France and Germany seek joint response at Brexit crisis talks

France and Germany seek joint response at Brexit crisis talks

France and Germany seek joint response at Brexit crisis talks

The leaders of Germany, France and Italy meet in Berlin on Monday as they scramble to contain the fallout from British voters’ shocking decision to quit the EU in a referendum last week.

Britain’s decision to become the first member state to leave the 28-member European Union has plunged the bloc into uncharted waters, sparking widespread concern and triggering losses of over $2 trillion on global stock markets.

European leaders will embark on a flurry of diplomatic activity this week to plan the way forward, with some pushing for a quick divorce amid fears Britain’s vote to leave will create a domino effect in eurosceptic member states.

French President François Hollande will hold talks with EU President Donald Tusk in Paris on Monday morning, before heading to Berlin for a meeting with German Chancellor Angela Merkel and Italian Prime Minister Matteo Renzi.

Leaders will then begin a crunch two-day summit in Brussels on Tuesday, when British Prime Minister David Cameron is expected to face huge pressure to immediately trigger the two-year process to exit the EU.

‘Full agreement’

On Sunday, a source close to the French presidency said Hollande and Merkel were in “full agreement on how to handle the situation” created by Britain’s vote to quit the EU.

Both heads of state “want the greatest clarity to avoid any uncertainty” and “stressed the need for European initiatives and the need to act quickly on concrete priorities”, the source told AFP.

French politicians from across the political spectrum have adopted a tough line since the British referendum, saying a quick divorce is necessary. Some are describing Brexit as an opportunity for France to reassert its leadership in the EU.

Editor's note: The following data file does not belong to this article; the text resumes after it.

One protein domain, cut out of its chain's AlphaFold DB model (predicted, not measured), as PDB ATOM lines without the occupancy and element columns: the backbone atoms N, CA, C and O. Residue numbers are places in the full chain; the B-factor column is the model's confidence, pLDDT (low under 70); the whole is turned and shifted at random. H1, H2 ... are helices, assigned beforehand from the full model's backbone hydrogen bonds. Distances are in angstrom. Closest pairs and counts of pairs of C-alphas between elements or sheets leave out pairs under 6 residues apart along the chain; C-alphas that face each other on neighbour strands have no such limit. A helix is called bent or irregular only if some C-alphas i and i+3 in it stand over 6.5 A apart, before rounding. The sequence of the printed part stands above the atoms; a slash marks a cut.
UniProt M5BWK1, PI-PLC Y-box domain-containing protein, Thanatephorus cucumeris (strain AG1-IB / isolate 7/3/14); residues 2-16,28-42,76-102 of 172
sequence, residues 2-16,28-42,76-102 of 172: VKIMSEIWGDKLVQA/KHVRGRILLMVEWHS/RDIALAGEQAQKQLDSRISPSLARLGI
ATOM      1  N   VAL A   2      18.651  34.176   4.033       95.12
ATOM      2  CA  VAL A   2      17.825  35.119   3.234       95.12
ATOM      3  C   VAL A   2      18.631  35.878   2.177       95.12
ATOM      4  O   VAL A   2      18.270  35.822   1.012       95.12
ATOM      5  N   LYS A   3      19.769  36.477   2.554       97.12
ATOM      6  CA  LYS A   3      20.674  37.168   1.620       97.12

“There can be no cat and mouse game,” French Foreign Minister Jean-Marc Ayrault said over the weekend.

Hollande declared there was no going back on “Brexit”, adding: “What was once unthinkable has become irreversible.”

The French president said Paris and Berlin must use their strong friendship to seize the initiative, warning that “separated, we run the risk of divisions, dissension and quarrels”.

‘No need for threats’

But despite the talk of unity and “full agreement”, divisions have emerged across the Rhine over how to treat Britain in the immediate aftermath of the vote.

At a meeting of Merkel’s conservatives on Sunday, she and her aides made clear that they were ready to give Britain the time it needs to sort through its political mess before starting talks on the terms of a Brexit.

Some officials in Berlin may even be hoping that the referendum could be reversed. Either way, their priority is to prevent an acrimonious rupture with London.

“Of course the EU has the means to pressure Britain but we shouldn’t focus on that,” one senior German official told Reuters. “They need the time to realise what they’ve done. There is no need for threats or pressure at the moment.”

Kerry flies in

US officials have also called for caution. Secretary of State John Kerry, who is due in London on Monday after a stop-off in Brussels, expressed regret at Britain’s decision to become the first EU nation to leave the bloc — and vowed Washington would maintain close ties with the 28-country alliance.

“Brexit and the changes that are now being thought through have to be thought through in the context of the interests and values that bind us together with the EU,” he said.

Some EU diplomats have warned that Britain “may never” trigger the formal divorce process — Article 50 of the 2007 Lisbon Treaty, which will set the clock ticking on a two-year period for Britain to negotiate its divorce.

Britain’s Cameron has said he will step down by October, allowing his successor to conduct the talks and, presumably, trigger Article 50.

His Foreign Secretary Philip Hammond, who campaigned for Brexit, indicated the UK would resist pressure for a swift start to negotiations, insisting that “nothing is going to happen at the moment”.